Changes to cost of living adjustments for health savings accounts (“HSAs”) by the Tax Cuts & Jobs Act of 2017 (the “Act”) caused a $50 decrease in the contribution limit for family coverage to HSAs for 2018.  The limit was reduced from $6,900 to $6,850 (original limit here; revised limit here).

This affects only 2018 contributions for employees with family coverage who have exceeded or made elections that will exceed the original HSA contribution limit for 2018.

Next Steps for Employers:

First, reach out to your HSA custodian to make sure the custodian is aware of the change and discuss systems they could put in place to ensure that future contributions do not exceed the revised limit.  Identify employees who have already exceeded the revised limit or have elected to “max out” for the year.

Second, communicate with employees.  Plan sponsors may wish to wait before communicating with employees to see if the IRS issues transition guidance.  Members of Congress and industry groups are raising concerns about the revised limit.  Reps. Mike Kelly (R-PA) and Erik Paulsen (R-MN) urged Treasury and IRS to provide transition relief.

As long as employees withdraw the amount (and any attributable earnings) that exceeds the revised limit by the employee’s tax filing deadline for 2018 (with extensions), affected employees will avoid the 6% penalty that applies for excess contributions to HSAs.  While employees are responsible for managing their HSAs to ensure that contributions qualify for favorable tax treatment, you may want to communicate the revised contribution limit to your employees.  Consider the following:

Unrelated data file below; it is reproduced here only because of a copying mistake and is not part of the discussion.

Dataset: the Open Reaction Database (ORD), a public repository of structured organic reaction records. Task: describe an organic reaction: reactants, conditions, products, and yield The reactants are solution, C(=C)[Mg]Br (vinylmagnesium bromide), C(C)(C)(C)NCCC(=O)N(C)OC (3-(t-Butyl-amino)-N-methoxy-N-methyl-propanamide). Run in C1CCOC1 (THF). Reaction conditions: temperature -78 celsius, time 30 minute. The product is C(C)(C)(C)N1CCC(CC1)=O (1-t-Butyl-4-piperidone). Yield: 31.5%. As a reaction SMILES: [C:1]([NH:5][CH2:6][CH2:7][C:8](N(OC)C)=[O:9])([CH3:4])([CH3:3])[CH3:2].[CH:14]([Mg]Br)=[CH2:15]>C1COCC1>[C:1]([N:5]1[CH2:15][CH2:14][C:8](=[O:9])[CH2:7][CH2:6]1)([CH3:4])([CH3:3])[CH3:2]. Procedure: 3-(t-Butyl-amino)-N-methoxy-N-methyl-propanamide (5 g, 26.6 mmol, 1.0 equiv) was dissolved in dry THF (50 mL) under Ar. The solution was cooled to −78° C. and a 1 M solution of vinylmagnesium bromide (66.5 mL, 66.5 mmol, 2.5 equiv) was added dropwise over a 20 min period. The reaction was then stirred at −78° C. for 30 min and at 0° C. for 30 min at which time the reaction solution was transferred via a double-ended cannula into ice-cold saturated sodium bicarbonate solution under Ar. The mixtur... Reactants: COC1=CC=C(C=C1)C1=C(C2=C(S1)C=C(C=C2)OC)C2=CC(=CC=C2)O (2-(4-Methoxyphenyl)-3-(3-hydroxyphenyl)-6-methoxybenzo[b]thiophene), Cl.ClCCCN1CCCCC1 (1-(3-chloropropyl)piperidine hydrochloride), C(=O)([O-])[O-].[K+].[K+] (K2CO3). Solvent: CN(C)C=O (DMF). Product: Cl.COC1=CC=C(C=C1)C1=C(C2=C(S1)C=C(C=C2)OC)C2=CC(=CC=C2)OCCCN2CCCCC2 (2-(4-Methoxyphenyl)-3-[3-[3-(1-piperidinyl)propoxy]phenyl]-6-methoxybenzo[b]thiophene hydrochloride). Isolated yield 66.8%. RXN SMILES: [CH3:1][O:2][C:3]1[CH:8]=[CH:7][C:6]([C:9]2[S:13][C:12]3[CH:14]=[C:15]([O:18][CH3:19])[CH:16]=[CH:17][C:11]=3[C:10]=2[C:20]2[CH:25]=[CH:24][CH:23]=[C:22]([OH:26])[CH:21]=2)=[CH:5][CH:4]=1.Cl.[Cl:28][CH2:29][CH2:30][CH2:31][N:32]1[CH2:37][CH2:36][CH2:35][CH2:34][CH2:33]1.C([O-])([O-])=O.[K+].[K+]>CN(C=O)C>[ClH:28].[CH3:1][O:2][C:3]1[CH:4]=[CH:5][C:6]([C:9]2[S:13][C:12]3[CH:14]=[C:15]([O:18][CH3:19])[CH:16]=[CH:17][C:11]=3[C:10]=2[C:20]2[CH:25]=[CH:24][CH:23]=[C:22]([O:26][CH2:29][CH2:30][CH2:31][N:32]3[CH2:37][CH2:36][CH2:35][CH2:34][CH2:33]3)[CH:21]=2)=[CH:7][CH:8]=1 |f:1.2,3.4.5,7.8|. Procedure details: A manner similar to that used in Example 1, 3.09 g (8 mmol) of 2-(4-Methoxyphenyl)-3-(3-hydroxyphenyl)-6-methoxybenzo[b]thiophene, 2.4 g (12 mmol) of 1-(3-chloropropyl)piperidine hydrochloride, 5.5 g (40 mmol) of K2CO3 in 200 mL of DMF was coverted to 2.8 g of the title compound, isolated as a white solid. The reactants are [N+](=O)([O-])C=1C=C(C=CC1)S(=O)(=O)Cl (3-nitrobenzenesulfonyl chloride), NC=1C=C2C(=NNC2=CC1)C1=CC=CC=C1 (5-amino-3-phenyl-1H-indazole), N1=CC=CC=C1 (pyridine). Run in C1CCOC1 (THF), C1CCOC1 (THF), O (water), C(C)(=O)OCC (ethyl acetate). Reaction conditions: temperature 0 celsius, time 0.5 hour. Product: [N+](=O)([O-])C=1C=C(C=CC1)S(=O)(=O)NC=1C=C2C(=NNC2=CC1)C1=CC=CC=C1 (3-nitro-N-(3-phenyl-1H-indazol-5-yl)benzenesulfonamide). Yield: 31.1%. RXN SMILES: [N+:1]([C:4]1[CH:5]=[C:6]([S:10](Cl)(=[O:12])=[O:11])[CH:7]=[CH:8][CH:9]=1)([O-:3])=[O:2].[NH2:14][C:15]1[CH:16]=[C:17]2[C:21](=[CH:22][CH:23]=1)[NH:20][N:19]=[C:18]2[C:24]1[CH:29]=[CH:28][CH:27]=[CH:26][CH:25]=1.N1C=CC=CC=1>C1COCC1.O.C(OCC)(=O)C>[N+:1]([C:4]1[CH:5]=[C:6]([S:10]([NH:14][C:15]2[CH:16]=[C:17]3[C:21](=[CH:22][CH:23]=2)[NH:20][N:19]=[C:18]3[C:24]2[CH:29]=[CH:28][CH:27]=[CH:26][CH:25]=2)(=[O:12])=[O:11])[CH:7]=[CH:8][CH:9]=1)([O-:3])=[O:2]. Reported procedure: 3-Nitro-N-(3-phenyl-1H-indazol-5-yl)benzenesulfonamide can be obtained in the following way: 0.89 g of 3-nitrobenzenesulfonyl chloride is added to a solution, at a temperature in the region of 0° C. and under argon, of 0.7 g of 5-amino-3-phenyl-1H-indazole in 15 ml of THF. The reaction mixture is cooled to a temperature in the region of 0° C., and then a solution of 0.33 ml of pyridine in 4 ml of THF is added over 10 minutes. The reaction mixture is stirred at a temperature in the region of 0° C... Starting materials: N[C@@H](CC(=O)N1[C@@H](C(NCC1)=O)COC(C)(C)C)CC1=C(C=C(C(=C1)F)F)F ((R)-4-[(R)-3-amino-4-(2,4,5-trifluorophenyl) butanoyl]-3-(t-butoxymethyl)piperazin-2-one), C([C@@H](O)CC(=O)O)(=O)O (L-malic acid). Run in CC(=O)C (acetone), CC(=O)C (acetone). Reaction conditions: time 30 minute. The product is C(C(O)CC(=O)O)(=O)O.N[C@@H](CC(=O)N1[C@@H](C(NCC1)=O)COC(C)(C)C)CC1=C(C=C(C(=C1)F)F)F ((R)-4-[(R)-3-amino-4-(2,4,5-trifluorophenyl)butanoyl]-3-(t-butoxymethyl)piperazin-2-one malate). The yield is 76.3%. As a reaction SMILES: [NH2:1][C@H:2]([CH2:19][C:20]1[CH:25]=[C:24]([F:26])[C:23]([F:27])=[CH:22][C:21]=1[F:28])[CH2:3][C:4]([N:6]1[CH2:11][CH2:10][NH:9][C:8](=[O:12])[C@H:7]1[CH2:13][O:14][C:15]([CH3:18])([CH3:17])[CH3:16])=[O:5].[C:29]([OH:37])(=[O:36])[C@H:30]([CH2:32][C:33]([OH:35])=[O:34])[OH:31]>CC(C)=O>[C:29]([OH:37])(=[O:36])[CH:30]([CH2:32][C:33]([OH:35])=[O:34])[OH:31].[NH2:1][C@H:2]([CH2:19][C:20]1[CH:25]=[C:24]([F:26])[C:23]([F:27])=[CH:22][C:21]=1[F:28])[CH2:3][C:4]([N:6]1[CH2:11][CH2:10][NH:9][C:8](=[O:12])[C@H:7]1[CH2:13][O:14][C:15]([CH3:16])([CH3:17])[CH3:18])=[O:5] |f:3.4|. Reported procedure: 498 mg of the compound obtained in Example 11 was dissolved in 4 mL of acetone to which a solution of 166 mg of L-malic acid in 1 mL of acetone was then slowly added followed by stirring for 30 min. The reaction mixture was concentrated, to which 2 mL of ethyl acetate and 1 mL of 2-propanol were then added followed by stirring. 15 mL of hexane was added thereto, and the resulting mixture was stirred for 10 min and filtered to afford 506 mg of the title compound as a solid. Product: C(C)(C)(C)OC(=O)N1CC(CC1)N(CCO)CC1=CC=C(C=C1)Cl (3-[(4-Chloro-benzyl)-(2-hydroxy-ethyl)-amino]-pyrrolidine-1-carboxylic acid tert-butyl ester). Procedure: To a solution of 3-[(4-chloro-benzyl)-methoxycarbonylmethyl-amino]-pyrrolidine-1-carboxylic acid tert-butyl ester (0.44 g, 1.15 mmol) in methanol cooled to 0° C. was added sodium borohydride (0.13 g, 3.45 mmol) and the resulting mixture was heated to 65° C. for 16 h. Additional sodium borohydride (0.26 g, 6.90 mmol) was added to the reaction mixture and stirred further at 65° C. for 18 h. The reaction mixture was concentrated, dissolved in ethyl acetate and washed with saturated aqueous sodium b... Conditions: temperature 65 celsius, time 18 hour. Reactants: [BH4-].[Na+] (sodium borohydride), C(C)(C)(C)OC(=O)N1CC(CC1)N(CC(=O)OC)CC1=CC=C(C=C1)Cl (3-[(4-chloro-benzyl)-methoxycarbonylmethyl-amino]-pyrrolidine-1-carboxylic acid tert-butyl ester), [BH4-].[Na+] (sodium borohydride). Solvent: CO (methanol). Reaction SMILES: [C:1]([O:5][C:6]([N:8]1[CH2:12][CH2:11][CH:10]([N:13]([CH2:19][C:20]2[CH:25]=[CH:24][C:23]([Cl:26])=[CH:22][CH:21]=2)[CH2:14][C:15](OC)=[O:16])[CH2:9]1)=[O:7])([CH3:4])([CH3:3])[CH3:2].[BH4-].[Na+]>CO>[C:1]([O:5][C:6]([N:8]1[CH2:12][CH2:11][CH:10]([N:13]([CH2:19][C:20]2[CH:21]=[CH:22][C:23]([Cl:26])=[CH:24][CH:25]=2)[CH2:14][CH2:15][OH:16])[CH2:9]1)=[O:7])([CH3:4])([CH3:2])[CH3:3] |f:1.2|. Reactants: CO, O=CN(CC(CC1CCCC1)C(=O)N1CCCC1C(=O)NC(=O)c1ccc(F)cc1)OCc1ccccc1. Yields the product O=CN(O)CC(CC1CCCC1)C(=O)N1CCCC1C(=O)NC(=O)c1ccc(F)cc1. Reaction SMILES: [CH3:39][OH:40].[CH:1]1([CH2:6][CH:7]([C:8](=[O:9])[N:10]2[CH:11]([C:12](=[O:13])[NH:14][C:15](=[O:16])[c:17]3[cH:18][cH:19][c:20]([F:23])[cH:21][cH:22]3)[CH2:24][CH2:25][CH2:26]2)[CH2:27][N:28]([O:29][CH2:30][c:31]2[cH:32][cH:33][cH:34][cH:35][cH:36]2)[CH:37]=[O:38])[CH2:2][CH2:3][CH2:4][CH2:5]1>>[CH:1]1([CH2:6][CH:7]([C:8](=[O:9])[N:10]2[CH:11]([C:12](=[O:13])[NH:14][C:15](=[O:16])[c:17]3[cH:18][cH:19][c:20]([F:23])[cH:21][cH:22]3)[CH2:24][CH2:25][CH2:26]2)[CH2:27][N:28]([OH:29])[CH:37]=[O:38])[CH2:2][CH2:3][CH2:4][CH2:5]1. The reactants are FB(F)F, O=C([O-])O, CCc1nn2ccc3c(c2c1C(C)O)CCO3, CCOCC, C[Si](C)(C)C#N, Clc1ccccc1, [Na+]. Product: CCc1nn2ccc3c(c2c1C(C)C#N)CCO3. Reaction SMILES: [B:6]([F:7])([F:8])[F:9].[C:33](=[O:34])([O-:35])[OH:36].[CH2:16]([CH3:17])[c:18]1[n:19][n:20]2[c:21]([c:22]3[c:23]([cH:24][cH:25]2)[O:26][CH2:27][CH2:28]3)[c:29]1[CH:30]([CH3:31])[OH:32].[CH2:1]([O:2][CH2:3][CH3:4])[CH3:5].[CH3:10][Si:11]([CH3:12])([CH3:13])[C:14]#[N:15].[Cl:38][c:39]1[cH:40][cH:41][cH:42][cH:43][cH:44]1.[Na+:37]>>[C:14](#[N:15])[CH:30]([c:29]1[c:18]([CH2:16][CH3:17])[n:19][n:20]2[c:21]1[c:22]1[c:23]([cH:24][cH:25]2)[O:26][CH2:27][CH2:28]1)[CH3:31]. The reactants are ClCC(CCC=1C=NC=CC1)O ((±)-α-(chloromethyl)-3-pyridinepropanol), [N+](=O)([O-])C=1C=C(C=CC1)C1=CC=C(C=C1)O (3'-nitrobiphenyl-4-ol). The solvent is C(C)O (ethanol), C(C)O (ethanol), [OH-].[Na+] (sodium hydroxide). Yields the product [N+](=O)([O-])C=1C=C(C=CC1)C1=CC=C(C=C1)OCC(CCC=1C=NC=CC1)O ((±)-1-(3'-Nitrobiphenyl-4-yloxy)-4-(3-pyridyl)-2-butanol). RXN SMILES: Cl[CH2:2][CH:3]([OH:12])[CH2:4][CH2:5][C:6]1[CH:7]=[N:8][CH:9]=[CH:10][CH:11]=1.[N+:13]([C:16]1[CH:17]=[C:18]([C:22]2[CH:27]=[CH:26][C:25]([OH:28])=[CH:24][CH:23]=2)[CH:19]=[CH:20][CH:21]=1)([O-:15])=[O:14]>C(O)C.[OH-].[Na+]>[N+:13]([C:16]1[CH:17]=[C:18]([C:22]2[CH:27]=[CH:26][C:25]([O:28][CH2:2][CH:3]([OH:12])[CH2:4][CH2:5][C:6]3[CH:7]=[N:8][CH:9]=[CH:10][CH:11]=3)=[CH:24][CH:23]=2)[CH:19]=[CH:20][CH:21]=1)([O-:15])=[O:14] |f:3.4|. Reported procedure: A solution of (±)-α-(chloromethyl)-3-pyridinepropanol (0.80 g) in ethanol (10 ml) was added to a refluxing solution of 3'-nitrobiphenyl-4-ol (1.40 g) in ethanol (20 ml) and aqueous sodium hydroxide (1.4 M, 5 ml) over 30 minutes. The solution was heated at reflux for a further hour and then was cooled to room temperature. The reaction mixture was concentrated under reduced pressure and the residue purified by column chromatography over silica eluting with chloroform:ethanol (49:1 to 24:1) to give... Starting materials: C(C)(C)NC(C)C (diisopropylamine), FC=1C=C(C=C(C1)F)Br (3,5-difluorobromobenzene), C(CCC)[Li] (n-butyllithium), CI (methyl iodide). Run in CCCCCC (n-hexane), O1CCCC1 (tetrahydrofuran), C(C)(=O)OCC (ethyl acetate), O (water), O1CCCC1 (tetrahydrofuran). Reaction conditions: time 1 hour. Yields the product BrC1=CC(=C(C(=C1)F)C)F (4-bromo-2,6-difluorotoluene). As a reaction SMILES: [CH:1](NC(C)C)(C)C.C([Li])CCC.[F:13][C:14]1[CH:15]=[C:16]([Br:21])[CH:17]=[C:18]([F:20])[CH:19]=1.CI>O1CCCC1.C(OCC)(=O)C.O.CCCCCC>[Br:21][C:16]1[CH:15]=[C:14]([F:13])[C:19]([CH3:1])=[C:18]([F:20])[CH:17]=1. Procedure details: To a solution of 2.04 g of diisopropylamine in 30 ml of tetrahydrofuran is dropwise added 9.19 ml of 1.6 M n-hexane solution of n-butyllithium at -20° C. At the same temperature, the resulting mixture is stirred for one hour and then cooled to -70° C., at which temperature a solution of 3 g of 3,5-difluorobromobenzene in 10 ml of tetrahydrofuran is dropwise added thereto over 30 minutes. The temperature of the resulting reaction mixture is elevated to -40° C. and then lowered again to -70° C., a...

• Who will send the communication . . . you or the HSA custodian?
  • To whom will you send the communication . . . all employees, only employees who elected family coverage, only employees who have already exceeded or elected to “max out” under the original limit?

Third, revise materials.  You will want to update any materials that describe the HSA contribution limit for 2018, including your company’s intranet, enrollment materials for new hires, summary plan descriptions (“SPDs”), and call center FAQs.

Consequences for Employees (If No Transition Guidance):

  • Employees who have already exceeded the revised $6,850 limit will need to withdraw the excess (plus earnings) from their HSA to avoid a tax penalty before the last day (with extensions) for filing their federal income return for 2018, generally April 15, 2019, to avoid the 6% penalty. The withdrawal should be treated as a withdrawal of excess funds and not as a nonqualified distribution.
  • Employees who elected to fund their HSA up to the original $6,900 limit ratably through payroll deductions will need to make a new election prospectively to avoid exceeding the revised $6,850 limit and facing a tax penalty.